Abbie Hoffman was an American political and social activist who co-founded the Youth International Party. He was also a leading proponent of the Flower Power movement. Hoffman was arrested and tried for conspiracy and inciting to riot as a result of his role in protests that led to violent confrontations with police during the 1968 Democratic National Convention.
About Abbie Hoffman in brief
Abbie Hoffman was an American political and social activist who co-founded the Youth International Party. He was also a leading proponent of the Flower Power movement. Hoffman was arrested and tried for conspiracy and inciting to riot as a result of his role in protests that led to violent confrontations with police during the 1968 Democratic National Convention. Hoffman continued his activism into the 1970s, and remains an icon of the anti-war movement and the counterculture era. He died of a phenobarbital overdose in 1989 at age 52. He described his childhood as \”idyllic\” and the 1940s as \”a great time to grow up in. Hoffman was a member of what has been described as \”the transitional generation between the beatniks and hippies. Before his days as a leading member of the Yippie movement, Hoffman was involved with the Student Nonviolent Coordinating Committee, and organized Liberty House, which sold items to support the civil rights movement in the southern U.S. In late 1966, Hoffman met with a radical community-action group called the Diggers and studied their ideology. He later returned to New York and published a book with this knowledge. One of Hoffman’s best-known stunts was on August 24, 1967 when he led members of the movement to the New York Stock Exchange to throw fistfuls of real and fake dollar bills down to the gallery below. Hoffman claimed to be pointing out that, metaphorically, that’s what the NYSE traders were already doing, while others began to scramble to grab the money as fast as they could.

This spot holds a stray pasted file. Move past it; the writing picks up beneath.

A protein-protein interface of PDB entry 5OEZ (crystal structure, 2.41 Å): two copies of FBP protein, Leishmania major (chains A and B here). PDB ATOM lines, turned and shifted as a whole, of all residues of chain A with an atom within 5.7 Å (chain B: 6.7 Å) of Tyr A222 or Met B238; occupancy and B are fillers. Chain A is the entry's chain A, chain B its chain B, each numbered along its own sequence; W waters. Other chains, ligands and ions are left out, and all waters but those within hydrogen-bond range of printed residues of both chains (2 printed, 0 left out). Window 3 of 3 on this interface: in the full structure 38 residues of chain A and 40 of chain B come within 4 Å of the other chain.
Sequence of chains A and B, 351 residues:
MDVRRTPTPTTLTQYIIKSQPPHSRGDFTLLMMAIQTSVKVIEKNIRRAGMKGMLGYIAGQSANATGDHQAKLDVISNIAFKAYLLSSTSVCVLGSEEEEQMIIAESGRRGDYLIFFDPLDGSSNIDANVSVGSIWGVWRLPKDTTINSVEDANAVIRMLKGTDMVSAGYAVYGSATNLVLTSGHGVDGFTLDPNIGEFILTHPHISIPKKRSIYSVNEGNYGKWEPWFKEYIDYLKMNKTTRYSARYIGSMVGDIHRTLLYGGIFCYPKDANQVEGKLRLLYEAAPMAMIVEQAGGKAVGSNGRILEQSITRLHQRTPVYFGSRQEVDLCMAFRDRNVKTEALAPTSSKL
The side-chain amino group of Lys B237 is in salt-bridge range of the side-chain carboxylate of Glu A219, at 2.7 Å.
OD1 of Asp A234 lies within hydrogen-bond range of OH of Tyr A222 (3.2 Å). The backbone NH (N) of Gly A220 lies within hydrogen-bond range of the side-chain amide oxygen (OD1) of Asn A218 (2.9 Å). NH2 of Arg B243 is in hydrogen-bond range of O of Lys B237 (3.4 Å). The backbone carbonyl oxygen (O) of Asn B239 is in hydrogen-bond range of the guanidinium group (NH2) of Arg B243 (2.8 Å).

The group was said to be as little as USD 30 to USD 30,000, and the group tossed the money that Hoffman was saying to be little or nothing of. Hoffman said that he didn’t call the press, that we didn’t really had anything to say to the press at the time, and that we really had no notion of anything that was going on. He would later cite Marxist theorist Herbert Marcuse’s influence during his activism and his theories on revolution. Hoffman graduated from Brandeis University with a B. A. in psychology in 1959. He married his pregnant girlfriend Sheila Karklin in May 1960 and had a daughter, Sheila Hoffman, in 1963. Hoffman died in a car accident in 1989. He is buried in a private cemetery in Massachusetts. He also had a son, Abbie Hoffman, Jr., who was born in 1961 and grew up in Massachusetts with his mother and stepfather, John Hoffman, and a brother, Robert Hoffman, who died in 2004. He had two younger siblings, Michael Hoffman and Michael Hoffman, both of whom are still alive today. His daughter, Melissa Hoffman, was born on November 30, 1936, in Worcester, Massachusetts, to Florence and John Hoffman. Hoffman also had an older brother, David Hoffman. He studied under professors such as noted psychologist Abraham Maslow, often considered the father of humanistic psychology, and attended the University of California, Berkeley, where he earned a master’s degree in psychology.
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This page is based on the article Abbie Hoffman published in Wikipedia (as of Jan. 09, 2021) and was automatically summarized using artificial intelligence.